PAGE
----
Dog Allergic Dermatitis (on Paws, Ears): Home Remedies & Best Shampoo

Dog allergic dermatitis

Skin problems are the most common conditions affecting the dogs. Usually, their cause is difficult to decipher at face value except through the intervention of a qualified vet or highly experienced pet owner.

Nevertheless, the major causes of these skin problems are allergies. Allergies have different etiologies.

Usually, food, fleas, contact, pollen, spores, dust mites and several other environmental factors are the main causes of skin allergies.

What is allergic dermatitis?

Allergic dermatitis is a skin problem caused by allergic reactions to certain external stimuli.

Ideally, this skin condition ranks second among the major skin conditions affecting dogs.

Though common, the condition is a delayed type of hypersensitivity whose symptoms take time to develop.

The condition might go unnoticed in the first year of infection. It usually becomes apparent in the second year after infection.

Allergic dermatitis is also called atopic dermatitis and is more common in dogs than cats. Three-month-old puppies and 6-year-old adult dogs can similarly acquire the disease.


Family history of skin allergies

Skin allergies are prone to occur in dogs with a family history of allergic reactions. This genetic predisposing makes the dogs more susceptible to developing hypersensitivity to allergens.

Environmental allergens

An allergen is a substance that can induce severe hypersensitive reactions in the body.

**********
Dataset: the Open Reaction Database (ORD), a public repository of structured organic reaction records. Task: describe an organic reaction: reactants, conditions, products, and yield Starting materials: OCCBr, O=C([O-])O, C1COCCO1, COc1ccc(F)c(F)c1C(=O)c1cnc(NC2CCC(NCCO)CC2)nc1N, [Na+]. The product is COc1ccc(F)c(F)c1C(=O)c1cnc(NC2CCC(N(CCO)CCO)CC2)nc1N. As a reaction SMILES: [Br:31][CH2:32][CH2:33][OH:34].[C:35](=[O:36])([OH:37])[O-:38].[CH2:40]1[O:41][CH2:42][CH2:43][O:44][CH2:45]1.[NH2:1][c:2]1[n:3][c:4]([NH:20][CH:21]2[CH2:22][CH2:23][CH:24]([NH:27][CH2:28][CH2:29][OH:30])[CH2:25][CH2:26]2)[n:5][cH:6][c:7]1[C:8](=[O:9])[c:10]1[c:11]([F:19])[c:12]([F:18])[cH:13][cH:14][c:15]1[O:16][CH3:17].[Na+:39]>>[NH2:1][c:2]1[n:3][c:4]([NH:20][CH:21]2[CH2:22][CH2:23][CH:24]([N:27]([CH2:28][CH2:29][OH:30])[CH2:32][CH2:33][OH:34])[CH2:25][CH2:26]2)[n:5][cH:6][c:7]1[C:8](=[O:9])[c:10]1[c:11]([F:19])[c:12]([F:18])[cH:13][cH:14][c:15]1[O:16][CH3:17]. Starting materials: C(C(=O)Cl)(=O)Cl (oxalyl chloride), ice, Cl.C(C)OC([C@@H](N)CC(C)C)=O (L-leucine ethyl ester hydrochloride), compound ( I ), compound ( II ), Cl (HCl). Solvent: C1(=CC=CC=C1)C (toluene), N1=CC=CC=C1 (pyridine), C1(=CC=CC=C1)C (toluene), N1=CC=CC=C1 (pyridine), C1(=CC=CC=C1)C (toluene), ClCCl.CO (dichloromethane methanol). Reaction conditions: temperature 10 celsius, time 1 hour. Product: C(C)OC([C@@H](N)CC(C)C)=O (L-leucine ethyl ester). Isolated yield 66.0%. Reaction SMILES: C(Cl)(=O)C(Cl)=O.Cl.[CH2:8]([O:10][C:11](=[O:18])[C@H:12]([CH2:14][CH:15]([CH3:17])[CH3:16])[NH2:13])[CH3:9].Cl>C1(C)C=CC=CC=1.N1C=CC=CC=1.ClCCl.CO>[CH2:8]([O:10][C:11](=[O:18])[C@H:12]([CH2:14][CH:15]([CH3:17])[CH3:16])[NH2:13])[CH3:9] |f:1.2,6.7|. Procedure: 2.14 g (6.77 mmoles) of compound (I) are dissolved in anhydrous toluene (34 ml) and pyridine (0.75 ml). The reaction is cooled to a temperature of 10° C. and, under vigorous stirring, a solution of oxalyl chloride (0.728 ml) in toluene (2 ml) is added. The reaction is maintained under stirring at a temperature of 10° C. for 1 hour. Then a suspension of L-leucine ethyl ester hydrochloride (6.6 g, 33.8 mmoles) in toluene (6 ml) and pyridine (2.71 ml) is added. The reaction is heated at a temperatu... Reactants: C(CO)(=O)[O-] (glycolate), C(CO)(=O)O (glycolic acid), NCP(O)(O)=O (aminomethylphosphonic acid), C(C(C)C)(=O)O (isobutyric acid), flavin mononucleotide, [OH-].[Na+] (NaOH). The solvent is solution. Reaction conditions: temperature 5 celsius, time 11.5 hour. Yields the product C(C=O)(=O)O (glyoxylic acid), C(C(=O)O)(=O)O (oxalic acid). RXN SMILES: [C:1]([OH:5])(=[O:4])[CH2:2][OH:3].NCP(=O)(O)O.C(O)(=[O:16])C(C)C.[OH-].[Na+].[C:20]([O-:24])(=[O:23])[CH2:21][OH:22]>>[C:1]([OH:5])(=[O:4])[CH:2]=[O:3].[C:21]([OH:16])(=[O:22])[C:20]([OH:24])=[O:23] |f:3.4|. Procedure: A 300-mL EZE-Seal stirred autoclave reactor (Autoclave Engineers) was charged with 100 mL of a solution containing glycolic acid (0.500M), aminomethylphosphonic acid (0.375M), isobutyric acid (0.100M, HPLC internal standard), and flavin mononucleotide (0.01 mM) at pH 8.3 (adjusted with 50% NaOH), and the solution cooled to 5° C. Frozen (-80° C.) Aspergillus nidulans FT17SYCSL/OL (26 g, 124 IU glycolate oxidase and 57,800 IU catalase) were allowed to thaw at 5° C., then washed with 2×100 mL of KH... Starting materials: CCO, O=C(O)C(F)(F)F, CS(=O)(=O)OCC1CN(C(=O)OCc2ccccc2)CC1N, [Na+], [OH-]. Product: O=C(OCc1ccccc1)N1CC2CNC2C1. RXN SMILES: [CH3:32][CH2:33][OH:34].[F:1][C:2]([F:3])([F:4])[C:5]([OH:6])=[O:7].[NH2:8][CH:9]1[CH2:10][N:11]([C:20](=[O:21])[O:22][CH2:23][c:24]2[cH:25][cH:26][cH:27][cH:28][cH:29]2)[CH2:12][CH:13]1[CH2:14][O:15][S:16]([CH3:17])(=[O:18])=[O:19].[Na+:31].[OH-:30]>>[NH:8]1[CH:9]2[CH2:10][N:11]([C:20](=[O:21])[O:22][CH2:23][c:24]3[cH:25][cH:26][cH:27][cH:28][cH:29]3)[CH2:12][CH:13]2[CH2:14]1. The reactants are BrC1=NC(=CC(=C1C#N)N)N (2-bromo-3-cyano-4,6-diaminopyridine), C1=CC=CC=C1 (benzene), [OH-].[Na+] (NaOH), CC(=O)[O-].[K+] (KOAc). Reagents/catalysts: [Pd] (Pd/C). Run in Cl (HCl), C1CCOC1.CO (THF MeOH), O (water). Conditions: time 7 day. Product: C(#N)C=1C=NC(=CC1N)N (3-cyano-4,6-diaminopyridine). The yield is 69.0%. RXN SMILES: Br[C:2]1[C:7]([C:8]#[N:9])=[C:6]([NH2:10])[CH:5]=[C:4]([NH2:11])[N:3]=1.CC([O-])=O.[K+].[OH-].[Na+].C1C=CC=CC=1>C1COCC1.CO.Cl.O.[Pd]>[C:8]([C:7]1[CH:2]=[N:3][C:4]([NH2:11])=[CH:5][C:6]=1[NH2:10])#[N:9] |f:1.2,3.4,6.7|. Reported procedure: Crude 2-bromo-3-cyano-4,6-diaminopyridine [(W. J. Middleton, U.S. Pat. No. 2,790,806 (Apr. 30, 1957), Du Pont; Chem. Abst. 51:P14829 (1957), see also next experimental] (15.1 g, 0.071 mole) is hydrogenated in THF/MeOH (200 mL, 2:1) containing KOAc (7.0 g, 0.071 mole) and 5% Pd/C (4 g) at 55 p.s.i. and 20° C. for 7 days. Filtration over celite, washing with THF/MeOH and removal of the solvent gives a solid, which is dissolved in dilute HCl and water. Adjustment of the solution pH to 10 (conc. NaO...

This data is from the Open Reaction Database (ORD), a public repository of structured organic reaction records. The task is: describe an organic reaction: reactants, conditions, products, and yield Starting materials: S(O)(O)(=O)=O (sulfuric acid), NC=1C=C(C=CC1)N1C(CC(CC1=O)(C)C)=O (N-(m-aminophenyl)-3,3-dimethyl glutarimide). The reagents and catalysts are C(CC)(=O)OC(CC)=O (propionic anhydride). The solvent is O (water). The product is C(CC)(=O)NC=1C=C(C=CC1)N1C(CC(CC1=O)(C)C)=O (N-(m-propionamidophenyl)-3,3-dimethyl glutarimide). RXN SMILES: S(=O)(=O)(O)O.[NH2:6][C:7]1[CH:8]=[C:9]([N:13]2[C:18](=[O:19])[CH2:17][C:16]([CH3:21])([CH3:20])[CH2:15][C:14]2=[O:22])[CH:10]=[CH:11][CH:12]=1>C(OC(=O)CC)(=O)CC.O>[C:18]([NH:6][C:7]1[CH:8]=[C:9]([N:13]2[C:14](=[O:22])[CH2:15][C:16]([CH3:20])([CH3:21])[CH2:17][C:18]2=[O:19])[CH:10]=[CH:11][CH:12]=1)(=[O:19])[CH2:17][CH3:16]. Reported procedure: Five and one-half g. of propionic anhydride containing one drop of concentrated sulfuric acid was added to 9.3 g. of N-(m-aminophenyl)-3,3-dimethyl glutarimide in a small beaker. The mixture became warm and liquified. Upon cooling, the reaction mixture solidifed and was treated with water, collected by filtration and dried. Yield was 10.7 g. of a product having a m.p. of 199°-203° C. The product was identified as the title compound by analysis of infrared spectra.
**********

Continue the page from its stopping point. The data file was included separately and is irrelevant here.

Allergens include:

  • Grains
  • Dust
  • Wool
  • Pollen
  • Dust mites
  • Feathers
  • Fleas
  • Insects
  • Spores from molds
  • Animal dander


Some dogs react to certain drugs. These drugs can lead to excessive immune system reaction that can cause allergic dermatitis.


Some food such as wheat, eggs, soy, and dairy can potentially cause allergic reactions in dogs.

However, it takes time for a dog to develop food allergies. Like as with other allergens, the dog needs to be sensitized first. This means that no food allergy can occur during the first exposure. But, subsequent exposure can result in severe hypersensitive reactions.


As the disease progresses, the symptoms keep on increasing and continuously worsen.

These symptoms are most prominent in areas such as ears, muzzle, and groin, belly, around the eyes, underarms, and paws. However, the ears and the paws are the most commonly affected.

The following are the symptoms associated with allergic dermatitis.


Itching is common to all infections of the skin. When the skin is infected, the body responds by initiating an inflammatory response. This causes the cells around the infected area to secrete histamine and bradykinins which mediate itchiness and pain.